The Origins of the Syrian Conflict: Climate Change and Human Security

Author:   Marwa Daoudy (Georgetown University, Washington DC)
Publisher:   Cambridge University Press
ISBN:  

9781108466820


Pages:   267
Publication Date:   26 March 2020
Format:   Paperback
Availability:   In stock   Availability explained
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The Origins of the Syrian Conflict: Climate Change and Human Security


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Author:   Marwa Daoudy (Georgetown University, Washington DC)
Publisher:   Cambridge University Press
Imprint:   Cambridge University Press
Dimensions:   Width: 15.20cm , Height: 1.40cm , Length: 22.70cm
Weight:   0.380kg
ISBN:  

9781108466820


ISBN 10:   1108466826
Pages:   267
Publication Date:   26 March 2020
Audience:   College/higher education ,  Professional and scholarly ,  Tertiary & Higher Education ,  Professional & Vocational
Format:   Paperback
Publisher's Status:   Active
Availability:   In stock   Availability explained
We have confirmation that this item is in stock with the supplier. It will be ordered in for you and dispatched immediately.

Table of Contents

Part I. The Context: History, Geography, Security: 1. Climate change and the Syrian revolution; 2. The many faces of environmental security; 3. When geography rules history; Part II. Human-Environmental Climate Security: 4. Rules of ideology and policy: from Ba'athism to the liberal age; 5. Vulnerability and resilience: human-environmental climate security (HECS) in Syria; 6. Syria: a (hi)story of vulnerability, resistance, and resilience.

Reviews

'This excellent book seriously engages with the climate-conflict thesis that drought and climate change propelled the Syrian uprising. The lesson here that environmental ideology matters is important for Syria and the wider Global South. It should be read by anyone interested in understanding Syria's pre-conflict political landscape, especially those who remain convinced that climate change alone produced the conflict.' Samer Abboud, Villanova University 'Marwa Daoudy's book provides a much needed qualitative analysis of the complex relationship between climatic changes and political violence. By moving beyond simplistic claims that climate change causes civil wars her book adds a lot to our understanding of how climatic conditions relate to the causes and consequences of the conflict in Syria.' Thomas Bernauer, ETH Zurich 'Was the Syrian conflict caused by climate induced drought? This important book offers an insightful and comprehensive answer to this timely question. Drawing on original interviews, fieldwork, publicly available and classified documents she refutes the popular view that climate change was the main causal driver of this conflict and instead shines a light on elite driven unsustainable water and agricultural policies. An impressive book and a must read for anyone who wants to understand the complex nexus between climate change and security.' Rita Floyd, University of Birmingham 'This excellent book seriously engages with the climate-conflict thesis that drought and climate change propelled the Syrian uprising. The lesson here that environmental ideology matters is important for Syria and the wider Global South. It should be read by anyone interested in understanding Syria's pre-conflict political landscape, especially those who remain convinced that climate change alone produced the conflict.' Samer Abboud, Villanova University 'Marwa Daoudy's book provides a much needed qualitative analysis of the complex relationship between climatic changes and political violence. By moving beyond simplistic claims that climate change causes civil wars her book adds a lot to our understanding of how climatic conditions relate to the causes and consequences of the conflict in Syria.' Thomas Bernauer, ETH Zurich 'Was the Syrian conflict caused by climate induced drought? This important book offers an insightful and comprehensive answer to this timely question. Drawing on original interviews, fieldwork, publicly available and classified documents she refutes the popular view that climate change was the main causal driver of this conflict and instead shines a light on elite driven unsustainable water and agricultural policies. An impressive book and a must read for anyone who wants to understand the complex nexus between climate change and security.' Rita Floyd, University of Birmingham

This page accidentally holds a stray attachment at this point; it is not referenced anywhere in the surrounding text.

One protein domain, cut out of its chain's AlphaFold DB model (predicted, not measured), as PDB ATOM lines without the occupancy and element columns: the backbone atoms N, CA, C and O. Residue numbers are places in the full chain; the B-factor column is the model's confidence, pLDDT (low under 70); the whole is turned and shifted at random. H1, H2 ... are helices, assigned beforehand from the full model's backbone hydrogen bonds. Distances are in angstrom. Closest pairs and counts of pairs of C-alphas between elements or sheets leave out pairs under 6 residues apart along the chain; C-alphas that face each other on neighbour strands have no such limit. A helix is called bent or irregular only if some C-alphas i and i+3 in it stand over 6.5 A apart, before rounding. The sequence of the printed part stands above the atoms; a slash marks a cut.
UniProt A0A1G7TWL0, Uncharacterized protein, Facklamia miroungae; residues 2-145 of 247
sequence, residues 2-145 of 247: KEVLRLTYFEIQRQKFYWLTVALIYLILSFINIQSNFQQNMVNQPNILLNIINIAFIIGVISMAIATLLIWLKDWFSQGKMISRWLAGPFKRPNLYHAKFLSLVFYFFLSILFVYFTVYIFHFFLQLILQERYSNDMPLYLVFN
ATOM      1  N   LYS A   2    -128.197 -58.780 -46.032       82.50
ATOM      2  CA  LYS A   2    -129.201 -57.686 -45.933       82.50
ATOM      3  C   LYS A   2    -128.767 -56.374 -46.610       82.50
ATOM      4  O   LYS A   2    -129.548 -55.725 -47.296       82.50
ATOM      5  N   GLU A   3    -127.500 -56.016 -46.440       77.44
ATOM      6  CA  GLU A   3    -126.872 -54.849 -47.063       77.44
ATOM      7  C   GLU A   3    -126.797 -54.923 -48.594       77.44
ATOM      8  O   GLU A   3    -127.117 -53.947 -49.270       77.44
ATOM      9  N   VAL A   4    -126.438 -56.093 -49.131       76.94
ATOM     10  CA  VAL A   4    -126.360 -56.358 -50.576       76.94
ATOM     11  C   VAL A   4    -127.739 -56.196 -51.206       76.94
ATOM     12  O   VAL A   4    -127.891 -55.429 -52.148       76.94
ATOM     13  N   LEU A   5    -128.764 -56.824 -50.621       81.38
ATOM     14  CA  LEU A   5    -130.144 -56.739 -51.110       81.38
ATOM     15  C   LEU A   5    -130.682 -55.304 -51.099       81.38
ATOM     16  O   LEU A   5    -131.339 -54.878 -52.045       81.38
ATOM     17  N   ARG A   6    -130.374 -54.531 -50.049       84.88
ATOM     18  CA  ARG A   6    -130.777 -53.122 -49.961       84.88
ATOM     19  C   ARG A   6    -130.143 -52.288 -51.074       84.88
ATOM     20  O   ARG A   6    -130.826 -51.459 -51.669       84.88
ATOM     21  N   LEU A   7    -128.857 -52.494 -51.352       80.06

Author Information

Marwa Daoudy is Assistant Professor in the Center for Contemporary Arab Studies at Georgetown University, Washington DC. The co-organizer of a major climate change conference at Princeton University, she has been a policy advisor and consultant for government agencies including the UNESCO-World Water Assessment Program, and contributed to the establishment of the Oxford Water Network, a research-led project which focuses on improving water security across the globe. She is the author of The Water Divide between Syria, Turkey and Iraq: Negotiation, Security and Power Asymmetry (2005), which was awarded the Ernest Lemonon prize by the Academie Francaise.

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